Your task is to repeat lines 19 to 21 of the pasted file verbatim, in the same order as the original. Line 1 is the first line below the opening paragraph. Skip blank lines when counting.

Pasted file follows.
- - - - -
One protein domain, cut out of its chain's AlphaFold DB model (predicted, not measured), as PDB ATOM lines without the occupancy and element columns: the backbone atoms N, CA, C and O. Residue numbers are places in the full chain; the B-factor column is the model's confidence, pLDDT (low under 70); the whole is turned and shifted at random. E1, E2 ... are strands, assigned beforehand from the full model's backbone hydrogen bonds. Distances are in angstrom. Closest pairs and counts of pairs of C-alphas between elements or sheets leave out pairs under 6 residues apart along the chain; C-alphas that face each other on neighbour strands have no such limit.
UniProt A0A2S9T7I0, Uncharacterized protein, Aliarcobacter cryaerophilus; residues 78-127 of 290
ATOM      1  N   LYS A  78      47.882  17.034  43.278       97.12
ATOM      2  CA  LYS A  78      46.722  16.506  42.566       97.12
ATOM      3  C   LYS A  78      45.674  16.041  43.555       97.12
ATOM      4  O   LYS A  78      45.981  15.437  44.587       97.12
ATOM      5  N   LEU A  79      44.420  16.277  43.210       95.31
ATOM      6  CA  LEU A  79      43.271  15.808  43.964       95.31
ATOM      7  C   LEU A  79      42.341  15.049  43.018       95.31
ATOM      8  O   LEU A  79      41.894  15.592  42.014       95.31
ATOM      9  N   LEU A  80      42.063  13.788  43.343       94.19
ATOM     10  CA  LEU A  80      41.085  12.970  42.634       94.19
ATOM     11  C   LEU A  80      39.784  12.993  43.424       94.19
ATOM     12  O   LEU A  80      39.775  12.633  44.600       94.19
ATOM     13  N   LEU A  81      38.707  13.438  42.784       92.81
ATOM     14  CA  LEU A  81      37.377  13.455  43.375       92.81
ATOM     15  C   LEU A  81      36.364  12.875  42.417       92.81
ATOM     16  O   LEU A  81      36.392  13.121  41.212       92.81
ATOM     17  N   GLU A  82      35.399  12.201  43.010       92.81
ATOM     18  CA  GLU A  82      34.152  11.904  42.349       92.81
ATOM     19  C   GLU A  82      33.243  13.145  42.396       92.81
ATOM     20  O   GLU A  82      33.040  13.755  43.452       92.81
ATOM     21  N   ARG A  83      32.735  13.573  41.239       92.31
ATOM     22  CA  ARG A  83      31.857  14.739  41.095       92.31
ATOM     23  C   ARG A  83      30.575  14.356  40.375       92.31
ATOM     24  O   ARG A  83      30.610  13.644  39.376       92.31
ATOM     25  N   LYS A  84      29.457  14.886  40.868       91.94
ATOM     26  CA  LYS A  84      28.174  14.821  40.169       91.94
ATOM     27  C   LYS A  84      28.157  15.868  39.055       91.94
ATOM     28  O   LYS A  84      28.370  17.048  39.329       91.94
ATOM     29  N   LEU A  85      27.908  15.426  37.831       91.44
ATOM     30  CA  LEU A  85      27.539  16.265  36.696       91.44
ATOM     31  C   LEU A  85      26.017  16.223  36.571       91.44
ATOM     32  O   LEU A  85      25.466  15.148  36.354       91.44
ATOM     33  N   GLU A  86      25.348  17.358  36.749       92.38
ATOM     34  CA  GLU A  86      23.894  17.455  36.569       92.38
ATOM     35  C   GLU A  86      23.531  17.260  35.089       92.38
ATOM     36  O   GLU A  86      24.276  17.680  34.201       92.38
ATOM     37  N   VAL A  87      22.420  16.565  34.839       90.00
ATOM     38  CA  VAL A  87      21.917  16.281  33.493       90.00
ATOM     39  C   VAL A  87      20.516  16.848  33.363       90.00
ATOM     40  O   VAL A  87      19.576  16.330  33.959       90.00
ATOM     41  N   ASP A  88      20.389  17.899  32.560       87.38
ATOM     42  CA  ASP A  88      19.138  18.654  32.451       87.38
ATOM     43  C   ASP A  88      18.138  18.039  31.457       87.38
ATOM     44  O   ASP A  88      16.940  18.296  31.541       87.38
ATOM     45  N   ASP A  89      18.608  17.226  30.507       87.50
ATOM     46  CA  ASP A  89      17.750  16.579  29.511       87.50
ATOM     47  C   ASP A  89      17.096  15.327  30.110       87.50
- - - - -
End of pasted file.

ATOM     18  CA  GLU A  82      34.152  11.904  42.349       92.81
ATOM     19  C   GLU A  82      33.243  13.145  42.396       92.81
ATOM     20  O   GLU A  82      33.040  13.755  43.452       92.81